Jefferson City, Mo. – Two competing resolutions on Don't Ask, Don't Tell received hearings in a Missouri Senate committee. The national policy bars gays and lesbians from openly serving in the U.S. military.
Among those testifying in favor of Don't Ask, Don't Tell was Paul Curtman, a recently-retired Marine Corps sergeant. He testified that allowing gays and lesbians to serve openly would disrupt combat readiness.
"I'm speaking from experience I'm not a homosexual, but I did serve with a couple, and once we found out, it completely changed the entire unit cohesiveness of our entire platoon and our entire company, and we had to get a whole bunch of things kinda straight and locked down before we could even proceed with our mission," said Curtman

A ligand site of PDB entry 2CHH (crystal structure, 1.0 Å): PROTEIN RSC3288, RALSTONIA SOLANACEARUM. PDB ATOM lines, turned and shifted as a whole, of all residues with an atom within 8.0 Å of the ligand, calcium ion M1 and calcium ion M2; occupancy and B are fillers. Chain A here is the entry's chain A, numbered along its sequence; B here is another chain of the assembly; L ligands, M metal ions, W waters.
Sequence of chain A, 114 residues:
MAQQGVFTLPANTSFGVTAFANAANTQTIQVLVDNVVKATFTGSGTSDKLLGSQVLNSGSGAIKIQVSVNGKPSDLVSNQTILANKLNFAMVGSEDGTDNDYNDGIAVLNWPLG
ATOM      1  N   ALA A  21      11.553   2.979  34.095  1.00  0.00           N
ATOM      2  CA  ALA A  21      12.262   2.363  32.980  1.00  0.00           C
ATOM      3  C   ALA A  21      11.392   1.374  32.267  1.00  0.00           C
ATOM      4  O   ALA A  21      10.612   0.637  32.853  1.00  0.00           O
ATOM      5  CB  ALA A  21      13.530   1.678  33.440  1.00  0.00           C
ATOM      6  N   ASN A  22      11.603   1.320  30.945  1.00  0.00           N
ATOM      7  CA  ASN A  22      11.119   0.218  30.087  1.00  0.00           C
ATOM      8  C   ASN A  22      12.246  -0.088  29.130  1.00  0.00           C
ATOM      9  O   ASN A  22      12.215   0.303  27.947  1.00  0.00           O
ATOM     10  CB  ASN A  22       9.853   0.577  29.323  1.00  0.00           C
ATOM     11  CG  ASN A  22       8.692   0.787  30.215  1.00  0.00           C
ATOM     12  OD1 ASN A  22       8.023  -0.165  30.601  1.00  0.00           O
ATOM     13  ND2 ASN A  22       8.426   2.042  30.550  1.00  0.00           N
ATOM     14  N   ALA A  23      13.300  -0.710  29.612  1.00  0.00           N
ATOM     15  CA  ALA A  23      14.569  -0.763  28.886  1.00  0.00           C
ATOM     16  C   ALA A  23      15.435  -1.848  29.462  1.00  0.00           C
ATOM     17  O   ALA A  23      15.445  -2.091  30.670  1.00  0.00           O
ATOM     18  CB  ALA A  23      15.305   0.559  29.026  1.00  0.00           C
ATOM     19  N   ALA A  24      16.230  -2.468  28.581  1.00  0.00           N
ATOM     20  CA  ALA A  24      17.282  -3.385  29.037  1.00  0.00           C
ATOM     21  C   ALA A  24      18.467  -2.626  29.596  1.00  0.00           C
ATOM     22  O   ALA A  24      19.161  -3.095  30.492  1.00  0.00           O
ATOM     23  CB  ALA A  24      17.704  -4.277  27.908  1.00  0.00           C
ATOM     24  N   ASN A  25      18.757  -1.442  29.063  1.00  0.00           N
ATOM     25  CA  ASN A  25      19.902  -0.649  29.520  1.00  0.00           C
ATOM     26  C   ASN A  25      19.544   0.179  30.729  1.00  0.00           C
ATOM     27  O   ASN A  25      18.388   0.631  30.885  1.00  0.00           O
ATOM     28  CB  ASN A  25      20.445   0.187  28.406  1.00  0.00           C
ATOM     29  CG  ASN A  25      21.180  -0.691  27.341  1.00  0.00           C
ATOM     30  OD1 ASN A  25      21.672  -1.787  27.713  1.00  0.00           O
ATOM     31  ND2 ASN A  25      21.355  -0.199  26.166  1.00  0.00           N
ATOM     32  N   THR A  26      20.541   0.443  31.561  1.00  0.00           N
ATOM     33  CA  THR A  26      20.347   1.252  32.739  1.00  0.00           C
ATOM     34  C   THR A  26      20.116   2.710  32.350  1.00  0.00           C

Beth Schissel was an Air Force officer who was discharged after revealing her sexual orientation. She testified that allowing gays and lesbians to openly serve won't damage morale or readiness:
"I have 2 step kids who graduated from West Point, and their spouses graduated from West Point, and they have told me from their times in Iraq that they have served with openly gay service members and they really don't care. Wheat they care about is that people can do their job," said Schissel.
Both resolutions are non-binding and would be used to express the Missouri General Assembly's opinion on Don't Ask, Don't Tell.